NYT’s David Carr Confronts Chuck Johnson over Publishing Addresses of NYT Reporters


Before he was known for publicizing the (alleged) name and (incorrect) photo of the victim in the Rolling Stone UVa rape story, fire-breathing conservative blogger Chuck Johnson was in a battle over his publication of the addresses of two New York Times reporters, an action that led to threats against them.

Johnson, who has made a nasty habit of crash landing into national stories, said he published the contact info of Ferguson-based reporters Julie Bosman and Campbell Robertson in retaliation for their alleged publication of Ferguson officer Darren Wilson’s address — a claim that turned out to be wrong. (Being wrong is kind of Johnson’s thing; see here for a non-exhaustive list.)

The Times actually published a marriage certificate bearing the address of a law office, not Wilson’s residence, a fact too late to matter. The two NYT reporters had to flee their homes in the face of consistent threats.

On Monday Times media reporter David Carr posted his phone interview with Johnson, in which he confronted the blogger about the incident. Carr wrote, with discernible sarcasm:

He intimated that he had experienced some blowback and that he now felt under threat. “People are trying to kill me and my family members,” he said.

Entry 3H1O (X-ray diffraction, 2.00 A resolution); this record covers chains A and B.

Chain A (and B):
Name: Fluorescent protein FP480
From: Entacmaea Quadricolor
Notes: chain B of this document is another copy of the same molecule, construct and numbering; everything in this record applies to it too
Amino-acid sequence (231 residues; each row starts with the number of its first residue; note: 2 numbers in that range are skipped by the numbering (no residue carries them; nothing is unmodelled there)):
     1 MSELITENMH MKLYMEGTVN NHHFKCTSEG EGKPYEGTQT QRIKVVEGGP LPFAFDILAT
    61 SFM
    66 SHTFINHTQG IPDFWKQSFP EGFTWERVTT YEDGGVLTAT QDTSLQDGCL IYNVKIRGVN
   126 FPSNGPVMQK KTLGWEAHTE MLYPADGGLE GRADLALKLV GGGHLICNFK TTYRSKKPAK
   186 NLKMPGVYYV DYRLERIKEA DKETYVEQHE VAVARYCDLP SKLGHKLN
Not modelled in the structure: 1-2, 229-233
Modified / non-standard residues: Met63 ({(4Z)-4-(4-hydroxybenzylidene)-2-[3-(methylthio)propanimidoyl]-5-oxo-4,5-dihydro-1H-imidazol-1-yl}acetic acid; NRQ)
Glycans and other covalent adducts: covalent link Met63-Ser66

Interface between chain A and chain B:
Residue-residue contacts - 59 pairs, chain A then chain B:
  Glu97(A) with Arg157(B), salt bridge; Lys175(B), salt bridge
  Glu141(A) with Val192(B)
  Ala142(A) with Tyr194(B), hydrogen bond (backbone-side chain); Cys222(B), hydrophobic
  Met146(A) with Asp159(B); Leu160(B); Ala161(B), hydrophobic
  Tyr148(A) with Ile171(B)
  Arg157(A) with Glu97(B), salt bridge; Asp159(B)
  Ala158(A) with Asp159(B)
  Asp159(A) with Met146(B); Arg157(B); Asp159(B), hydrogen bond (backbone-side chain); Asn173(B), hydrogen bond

In view of that, I asked him about publishing the home addresses of two Times journalists after erroneously claiming they had reported the address of the Ferguson policeman who shot Mr. Brown. “I didn’t say they published his address,” he said. Yes he did. He said that reporters “published the address of Darren Wilson in The New York Times so here are their addresses.” Moving on, he said that before releasing their personal information, he contacted some friends in law enforcement and told them, “We got to make sure these guys are protected in Chicago and elsewhere, but this is what I’m going to do.” Gee, thanks for that.

The reporters and their families were forced to vacate their homes after facing threats of robbery and rape. I asked what he thought about that.

“It doesn’t feel great, I’ll be honest with you, but I also don’t see it as fundamentally my fault,” he said.

Shortly after it was published Johnson tweeted a link to Carr’s article, and, for good measure, included the alleged name of the victim in the RS story.


[h/t New York Times]

[Image via Earl Wilson/The New York Times]

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